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AIR POLLUTION IN DELHI

Pollution refers to the contamination of the earth's environment with materials that interfere with
human health, quality of life or the natural functioning of the ecosystems. The major forms of
pollution include water pollution, air pollution, noise pollution and soil contamination. Other lessrecognized forms include thermal pollution and radioactive hazards. It is difficult to hold any one
particular form responsible for maximum risk to health; however, air and water pollution appear to be
responsible for a large proportion of pollution related health problems.

Of late, the air pollution status in Delhi has undergone many changes in terms of the levels of
pollutants and the control measures taken to reduce them. This paper provides an evidencebased insight into the status of air pollution in Delhi and its effects on health and control
measures instituted.
DELHI is jointly administered by the central and state government. It accommodates nearly 167.5
lakh people in 2011 census of India. The average Total Suspended Particulate (TSP) level in Delhi
was approximately five times the World Health Organizations annual average standard. A report by
the ministry of environment and forests, India, in 1997 it was estimated that about 3000 metric tons of
air pollutants were emitted every day in Delhi, with a major contribution from vehicular
pollution(67%), followed by coal-based thermal power plants(12%).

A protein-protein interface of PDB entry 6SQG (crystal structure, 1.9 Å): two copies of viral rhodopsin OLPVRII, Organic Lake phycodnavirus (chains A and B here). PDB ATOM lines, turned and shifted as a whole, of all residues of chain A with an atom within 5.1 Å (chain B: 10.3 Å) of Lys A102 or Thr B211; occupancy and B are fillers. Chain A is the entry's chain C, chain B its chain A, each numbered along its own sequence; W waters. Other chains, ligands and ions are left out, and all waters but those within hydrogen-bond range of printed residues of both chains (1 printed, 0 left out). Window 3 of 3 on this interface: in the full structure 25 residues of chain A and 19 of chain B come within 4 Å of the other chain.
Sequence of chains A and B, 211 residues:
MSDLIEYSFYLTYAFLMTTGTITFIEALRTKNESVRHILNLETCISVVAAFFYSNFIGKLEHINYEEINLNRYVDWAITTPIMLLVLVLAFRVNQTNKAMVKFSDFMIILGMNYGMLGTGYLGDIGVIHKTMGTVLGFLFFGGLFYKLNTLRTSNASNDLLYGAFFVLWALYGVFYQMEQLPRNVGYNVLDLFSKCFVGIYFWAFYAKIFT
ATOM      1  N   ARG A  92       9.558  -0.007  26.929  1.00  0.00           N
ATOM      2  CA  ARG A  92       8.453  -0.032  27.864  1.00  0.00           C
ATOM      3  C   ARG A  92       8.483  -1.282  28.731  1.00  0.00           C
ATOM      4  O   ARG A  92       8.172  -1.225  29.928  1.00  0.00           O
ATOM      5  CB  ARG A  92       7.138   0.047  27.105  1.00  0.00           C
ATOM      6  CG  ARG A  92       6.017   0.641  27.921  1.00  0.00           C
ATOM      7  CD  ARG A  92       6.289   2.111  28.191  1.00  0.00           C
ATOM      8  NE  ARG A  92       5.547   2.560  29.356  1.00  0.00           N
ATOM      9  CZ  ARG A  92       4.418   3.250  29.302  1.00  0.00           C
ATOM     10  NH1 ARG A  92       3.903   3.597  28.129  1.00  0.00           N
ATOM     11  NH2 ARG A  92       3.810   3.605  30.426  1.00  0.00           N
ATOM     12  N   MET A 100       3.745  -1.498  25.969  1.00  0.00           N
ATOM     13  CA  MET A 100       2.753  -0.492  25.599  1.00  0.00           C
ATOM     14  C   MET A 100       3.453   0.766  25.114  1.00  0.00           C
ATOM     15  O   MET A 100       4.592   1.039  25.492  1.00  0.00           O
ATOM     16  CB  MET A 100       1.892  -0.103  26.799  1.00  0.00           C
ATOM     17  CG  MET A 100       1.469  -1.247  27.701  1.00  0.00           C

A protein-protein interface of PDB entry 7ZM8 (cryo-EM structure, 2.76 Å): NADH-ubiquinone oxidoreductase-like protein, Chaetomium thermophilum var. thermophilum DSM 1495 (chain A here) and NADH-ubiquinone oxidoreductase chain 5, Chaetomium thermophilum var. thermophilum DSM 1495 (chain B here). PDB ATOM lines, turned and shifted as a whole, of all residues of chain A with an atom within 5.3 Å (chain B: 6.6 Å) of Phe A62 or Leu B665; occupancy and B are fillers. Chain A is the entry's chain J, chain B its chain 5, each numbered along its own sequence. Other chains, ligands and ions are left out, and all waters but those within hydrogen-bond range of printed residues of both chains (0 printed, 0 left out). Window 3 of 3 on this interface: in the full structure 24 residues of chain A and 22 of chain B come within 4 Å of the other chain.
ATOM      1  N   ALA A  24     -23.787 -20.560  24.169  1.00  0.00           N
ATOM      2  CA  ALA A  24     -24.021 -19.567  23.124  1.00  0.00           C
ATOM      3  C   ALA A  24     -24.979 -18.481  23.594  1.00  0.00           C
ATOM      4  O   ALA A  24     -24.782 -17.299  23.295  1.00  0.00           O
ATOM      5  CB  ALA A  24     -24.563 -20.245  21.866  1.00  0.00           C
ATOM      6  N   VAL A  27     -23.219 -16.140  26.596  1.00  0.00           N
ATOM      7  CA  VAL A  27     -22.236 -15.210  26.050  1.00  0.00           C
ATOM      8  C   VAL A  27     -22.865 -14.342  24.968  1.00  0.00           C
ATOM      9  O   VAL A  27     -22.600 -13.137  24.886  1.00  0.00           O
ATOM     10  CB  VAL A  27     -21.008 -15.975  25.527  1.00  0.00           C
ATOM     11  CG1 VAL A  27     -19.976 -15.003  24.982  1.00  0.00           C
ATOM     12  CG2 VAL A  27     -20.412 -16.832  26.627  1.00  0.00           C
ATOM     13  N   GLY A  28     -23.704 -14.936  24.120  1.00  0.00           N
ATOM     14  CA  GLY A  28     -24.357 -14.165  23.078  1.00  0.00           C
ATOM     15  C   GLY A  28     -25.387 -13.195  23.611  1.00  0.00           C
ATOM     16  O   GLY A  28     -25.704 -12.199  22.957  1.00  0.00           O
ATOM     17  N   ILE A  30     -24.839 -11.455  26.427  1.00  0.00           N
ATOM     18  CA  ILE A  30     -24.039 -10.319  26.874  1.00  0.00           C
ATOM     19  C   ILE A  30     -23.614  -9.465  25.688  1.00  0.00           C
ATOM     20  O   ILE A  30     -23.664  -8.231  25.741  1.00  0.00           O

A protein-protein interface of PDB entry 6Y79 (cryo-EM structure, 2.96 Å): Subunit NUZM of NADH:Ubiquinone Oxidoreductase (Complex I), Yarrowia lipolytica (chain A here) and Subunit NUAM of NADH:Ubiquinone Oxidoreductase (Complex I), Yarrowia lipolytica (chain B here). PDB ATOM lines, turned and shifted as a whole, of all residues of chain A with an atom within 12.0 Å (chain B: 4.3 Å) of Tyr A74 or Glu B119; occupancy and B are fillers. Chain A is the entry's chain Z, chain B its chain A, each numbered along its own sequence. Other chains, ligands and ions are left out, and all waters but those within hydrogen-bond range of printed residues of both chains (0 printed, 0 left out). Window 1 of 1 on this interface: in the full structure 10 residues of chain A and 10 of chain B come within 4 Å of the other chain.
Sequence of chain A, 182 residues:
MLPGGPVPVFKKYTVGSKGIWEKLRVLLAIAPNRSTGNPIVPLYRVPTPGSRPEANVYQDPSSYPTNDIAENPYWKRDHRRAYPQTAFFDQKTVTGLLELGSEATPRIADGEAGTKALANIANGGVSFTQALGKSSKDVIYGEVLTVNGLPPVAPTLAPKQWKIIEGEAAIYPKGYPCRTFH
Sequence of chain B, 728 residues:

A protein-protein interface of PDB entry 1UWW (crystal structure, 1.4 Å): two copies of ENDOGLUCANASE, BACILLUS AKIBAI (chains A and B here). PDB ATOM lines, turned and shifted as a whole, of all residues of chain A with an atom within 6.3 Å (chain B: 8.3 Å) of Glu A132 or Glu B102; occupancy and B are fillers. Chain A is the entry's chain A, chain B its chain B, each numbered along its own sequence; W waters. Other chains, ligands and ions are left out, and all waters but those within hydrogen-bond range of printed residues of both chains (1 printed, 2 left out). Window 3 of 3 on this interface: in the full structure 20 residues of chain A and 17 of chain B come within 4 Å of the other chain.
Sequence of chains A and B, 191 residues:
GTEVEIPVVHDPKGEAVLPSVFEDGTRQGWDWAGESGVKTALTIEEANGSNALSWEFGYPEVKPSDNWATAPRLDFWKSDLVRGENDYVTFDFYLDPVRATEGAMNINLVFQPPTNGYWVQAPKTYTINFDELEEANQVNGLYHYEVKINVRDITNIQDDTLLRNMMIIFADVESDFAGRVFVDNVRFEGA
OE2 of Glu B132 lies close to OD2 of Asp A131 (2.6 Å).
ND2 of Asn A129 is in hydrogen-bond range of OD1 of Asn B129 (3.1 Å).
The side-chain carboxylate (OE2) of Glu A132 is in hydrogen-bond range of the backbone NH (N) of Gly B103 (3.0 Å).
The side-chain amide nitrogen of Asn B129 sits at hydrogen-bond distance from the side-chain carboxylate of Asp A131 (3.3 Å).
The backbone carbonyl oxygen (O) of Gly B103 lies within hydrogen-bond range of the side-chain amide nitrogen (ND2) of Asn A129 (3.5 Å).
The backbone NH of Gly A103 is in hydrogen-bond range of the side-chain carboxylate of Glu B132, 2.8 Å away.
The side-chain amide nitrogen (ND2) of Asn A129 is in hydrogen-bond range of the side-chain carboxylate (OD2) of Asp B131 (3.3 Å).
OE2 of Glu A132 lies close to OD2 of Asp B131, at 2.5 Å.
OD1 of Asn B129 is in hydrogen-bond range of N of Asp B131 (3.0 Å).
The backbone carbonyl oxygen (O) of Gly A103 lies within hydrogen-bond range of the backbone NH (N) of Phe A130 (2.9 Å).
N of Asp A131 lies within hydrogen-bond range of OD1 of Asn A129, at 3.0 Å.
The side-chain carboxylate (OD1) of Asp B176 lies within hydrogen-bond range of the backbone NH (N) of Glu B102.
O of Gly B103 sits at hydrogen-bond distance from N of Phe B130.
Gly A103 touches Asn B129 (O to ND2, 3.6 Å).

Vehicular pollution is an important contributor to air pollution in Delhi. According to the Department
of Transport, Government of National Capital Territory of Delhi, vehicular population is estimated at
more than 3.4 million, reaching here at a growth rate of 7% per annum. Although this segment
contributes to two-thirds of the air pollution, there has been a palpable decline compared to the 19951996 levels.

Effects of Air Pollution on Health


A large number of studies in Delhi have examined the effect of air pollution on respiratory functions
and the associated morbidity. The most comprehensive study among them was the one conducted by
the Central Pollution Control Board in 2008, which identified significant associations with all relevant
adverse health outcomes.(10) The findings were compared with a rural control population in West
Bengal. It was found that Delhi had 1.7-times higher prevalence of respiratory symptoms (in the past
3 months) compared with rural controls.
Studies that have examined the compounding effect of meteorological conditions on air pollution
found that winter worsened the air quality of both indoor air and outdoor air. They also found a
positive correlation between the winter weather and rise in the number of patients with chronic
obstructive airway disease in hospitals there was a relative paucity of studies that measured outdoor
air pollutant levels first hand and then tried to objectively correlate them to adverse health effects.
However, some studies measured air pollutant levels and found a correlation with health-related
events.

Control Measures Instituted by the Government of Delhi


The nodal ministry for protecting the environment is the Ministry of Environment and Forests
at the Centre and the Department of Environment of the Government of National Capital
Territory of Delhi. The Central Pollution Control Board set up in 1974 under the Water Act is
the principal watchdog for carrying out the functions stated in the environmental acts,